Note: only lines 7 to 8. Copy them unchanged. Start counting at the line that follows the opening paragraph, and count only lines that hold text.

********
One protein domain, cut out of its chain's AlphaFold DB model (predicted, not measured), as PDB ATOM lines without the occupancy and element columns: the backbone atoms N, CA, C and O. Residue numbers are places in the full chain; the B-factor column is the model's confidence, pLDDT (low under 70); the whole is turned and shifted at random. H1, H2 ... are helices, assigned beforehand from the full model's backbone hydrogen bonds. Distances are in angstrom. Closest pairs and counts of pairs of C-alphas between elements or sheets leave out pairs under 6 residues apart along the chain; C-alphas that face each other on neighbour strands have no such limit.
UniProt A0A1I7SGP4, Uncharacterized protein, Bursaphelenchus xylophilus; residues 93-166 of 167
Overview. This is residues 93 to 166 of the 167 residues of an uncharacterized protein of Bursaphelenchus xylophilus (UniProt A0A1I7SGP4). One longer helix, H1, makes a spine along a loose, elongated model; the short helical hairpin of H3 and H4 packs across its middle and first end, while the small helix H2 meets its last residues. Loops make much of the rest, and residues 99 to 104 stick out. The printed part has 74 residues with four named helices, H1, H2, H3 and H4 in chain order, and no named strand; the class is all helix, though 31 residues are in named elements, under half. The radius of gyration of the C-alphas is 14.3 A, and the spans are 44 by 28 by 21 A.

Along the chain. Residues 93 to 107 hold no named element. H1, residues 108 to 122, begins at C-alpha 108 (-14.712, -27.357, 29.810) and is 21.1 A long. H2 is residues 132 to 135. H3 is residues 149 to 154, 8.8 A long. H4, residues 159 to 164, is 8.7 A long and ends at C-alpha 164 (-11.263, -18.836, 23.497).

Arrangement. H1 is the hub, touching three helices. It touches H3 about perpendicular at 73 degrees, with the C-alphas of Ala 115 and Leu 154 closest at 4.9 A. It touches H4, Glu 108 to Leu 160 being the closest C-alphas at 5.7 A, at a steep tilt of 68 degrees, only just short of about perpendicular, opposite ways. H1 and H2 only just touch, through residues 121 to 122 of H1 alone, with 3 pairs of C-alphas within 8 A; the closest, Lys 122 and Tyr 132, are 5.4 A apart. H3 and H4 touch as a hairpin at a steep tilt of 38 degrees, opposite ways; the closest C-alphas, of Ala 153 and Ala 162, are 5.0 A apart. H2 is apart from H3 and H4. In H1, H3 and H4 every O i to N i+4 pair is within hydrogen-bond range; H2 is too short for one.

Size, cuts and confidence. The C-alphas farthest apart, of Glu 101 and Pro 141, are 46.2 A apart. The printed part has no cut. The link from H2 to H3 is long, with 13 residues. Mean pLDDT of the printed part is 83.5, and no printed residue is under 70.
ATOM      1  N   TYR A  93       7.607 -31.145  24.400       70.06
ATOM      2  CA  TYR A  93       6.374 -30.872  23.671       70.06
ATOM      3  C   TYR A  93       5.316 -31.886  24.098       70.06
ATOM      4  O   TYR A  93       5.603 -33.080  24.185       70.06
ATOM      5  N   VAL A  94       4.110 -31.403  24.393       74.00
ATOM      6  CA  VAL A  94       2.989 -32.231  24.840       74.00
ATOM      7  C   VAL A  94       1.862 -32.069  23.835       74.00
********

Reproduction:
ATOM      2  CA  TYR A  93       6.374 -30.872  23.671       70.06
ATOM      3  C   TYR A  93       5.316 -31.886  24.098       70.06